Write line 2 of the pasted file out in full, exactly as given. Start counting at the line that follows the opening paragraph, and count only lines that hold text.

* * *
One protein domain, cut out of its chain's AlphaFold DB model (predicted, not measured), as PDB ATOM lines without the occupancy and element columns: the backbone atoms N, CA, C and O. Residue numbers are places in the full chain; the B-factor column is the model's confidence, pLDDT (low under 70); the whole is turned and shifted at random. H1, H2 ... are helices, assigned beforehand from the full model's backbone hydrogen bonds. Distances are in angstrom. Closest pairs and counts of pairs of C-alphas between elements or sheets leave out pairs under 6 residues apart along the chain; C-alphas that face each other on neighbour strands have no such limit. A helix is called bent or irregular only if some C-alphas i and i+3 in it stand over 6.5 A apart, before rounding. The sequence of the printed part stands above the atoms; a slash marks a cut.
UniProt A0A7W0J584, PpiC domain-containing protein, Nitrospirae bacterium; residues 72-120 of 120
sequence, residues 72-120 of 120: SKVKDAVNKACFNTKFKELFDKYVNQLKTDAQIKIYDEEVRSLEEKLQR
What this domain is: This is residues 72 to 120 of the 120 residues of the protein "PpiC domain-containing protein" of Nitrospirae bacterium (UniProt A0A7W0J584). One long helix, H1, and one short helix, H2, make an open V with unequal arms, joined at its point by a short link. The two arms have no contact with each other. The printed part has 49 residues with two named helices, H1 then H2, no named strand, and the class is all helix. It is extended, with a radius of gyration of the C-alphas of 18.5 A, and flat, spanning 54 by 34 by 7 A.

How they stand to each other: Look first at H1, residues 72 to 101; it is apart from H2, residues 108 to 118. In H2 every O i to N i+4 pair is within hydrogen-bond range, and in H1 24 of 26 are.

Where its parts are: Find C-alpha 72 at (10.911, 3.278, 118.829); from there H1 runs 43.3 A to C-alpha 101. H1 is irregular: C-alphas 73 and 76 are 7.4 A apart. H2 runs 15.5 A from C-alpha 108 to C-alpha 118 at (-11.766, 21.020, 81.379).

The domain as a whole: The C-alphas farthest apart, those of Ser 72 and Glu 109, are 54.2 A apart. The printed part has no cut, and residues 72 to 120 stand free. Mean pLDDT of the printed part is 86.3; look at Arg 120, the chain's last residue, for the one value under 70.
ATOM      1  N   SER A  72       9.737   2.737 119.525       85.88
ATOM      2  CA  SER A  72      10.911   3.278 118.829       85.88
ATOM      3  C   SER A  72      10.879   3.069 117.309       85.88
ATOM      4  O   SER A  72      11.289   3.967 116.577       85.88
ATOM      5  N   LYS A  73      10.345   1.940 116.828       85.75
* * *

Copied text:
sequence, residues 72-120 of 120: SKVKDAVNKACFNTKFKELFDKYVNQLKTDAQIKIYDEEVRSLEEKLQR